Harper Blaine is headed for the Twilight Zone -- and by that, I mean Forks and the Olympic Peninsula. Thankfully there are no sparkly vampires or drooling fangirls.
No, we've got a slew of Chinese demons, magically cursed lakes, voodoo zombies and dead bodies turned into soap. Awesome. Kat Richardson's "Downpour" does suffer a little from barely following up on the last Greywalker novel, but it's a strong urban fantasy with plenty of murky gothic Pacific Northwest atmosphere.
After her third death, Harper finds that her Grey powers have been diminished. But not so diminished that she can't hear the pleas of a faint ghost named Steven Leung. So Harper heads out to the Lake Crescent area to find his body and uncover who killed the poor man -- and finds the place swarming with strange, dangerous creatures.
It turns out that the "cursed" lake and the bizarre creatures (monstrous guai, undead deer) are connected to Leung's surviving family, the domineering Jewel and the elusive wild Willow, as well as a bitter ranger, a crazy old man, Chinese demons and a a ley weaver. One of these lake people is a cold-blooded murderer, and Harper might be next if she keeps investigating.
I was a little disappointed in "Downpour" at first, because it seemed to almost avoid the fact that Harper was pretty much dead at the end of the previous book. She doesn't seem to have any physical or mental scars from it, and it's only really mentioned in passing. Fortunately that's the only big pothole in the story.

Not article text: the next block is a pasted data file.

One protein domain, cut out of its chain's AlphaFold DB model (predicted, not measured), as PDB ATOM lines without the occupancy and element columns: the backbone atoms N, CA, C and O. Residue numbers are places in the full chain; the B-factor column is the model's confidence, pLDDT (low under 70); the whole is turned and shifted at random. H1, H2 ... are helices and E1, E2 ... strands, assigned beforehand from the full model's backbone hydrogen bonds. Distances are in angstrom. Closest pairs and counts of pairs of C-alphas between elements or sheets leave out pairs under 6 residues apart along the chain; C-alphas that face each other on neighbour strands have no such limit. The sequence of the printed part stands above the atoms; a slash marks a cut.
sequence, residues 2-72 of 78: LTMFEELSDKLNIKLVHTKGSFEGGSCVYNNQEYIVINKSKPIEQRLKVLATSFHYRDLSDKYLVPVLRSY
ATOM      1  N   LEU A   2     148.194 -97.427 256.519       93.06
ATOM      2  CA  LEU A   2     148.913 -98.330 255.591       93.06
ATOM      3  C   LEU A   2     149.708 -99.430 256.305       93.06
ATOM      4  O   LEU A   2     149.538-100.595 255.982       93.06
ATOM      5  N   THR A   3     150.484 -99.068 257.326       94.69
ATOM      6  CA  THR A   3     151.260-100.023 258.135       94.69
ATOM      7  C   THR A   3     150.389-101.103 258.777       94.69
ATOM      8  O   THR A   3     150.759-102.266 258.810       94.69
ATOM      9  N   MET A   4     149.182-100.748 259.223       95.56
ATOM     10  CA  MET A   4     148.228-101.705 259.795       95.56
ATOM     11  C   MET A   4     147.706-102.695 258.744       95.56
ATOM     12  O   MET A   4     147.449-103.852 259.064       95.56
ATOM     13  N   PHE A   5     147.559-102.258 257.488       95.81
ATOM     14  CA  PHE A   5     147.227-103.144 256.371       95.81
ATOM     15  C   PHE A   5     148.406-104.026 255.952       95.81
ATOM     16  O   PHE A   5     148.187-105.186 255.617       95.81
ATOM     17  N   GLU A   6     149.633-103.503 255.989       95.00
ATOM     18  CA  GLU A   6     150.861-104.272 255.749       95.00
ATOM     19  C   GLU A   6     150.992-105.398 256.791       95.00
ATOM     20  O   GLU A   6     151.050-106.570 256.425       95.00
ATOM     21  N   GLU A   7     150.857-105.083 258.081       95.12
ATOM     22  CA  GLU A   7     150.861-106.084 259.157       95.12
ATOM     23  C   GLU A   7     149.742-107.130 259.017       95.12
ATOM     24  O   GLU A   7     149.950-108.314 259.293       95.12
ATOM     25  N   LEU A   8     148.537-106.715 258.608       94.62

The rest of it is rich and developed. Richardon writes the story as a sort of Pacific Northwest gothic -- dark, rainy and murky, with shimmering Grey magic and lots of twisted grudges and family struggles. Richardson's writing has become even stronger, with lots of eerie horror moments ("The hand-spider dissolved, leaving nothing but skeleton fingers clothed in tatters of rotten flesh"), as well as scintillating beauty (the ley weaver and its, um, Art).
And I love that instead of the usual faerie/vampire/werewolf mixes, Richardson includes some very non-mainstream monsters (white-faced demons with burned-branch horns) and magical systems.
And unlike many other authors, who give their heroines power-ups until they achieve God Mode Sue, Richardson gives her heroine a power-DOWN. This is a pleasant surprise, and it means Harper becomes more vulnerable, and depends more on her brains and wits than on her magical skills. And her relationship with Quinton takes a few more steps forward, linking them in a surprising new way.
"Downpour" doesn't follow up much on the previous book, but it's a solid gothic urban-fantasy. Also, it makes a nice alternative to "Twilight" -- all the Pacific Northwest scenery, none of the whining and antifeminism.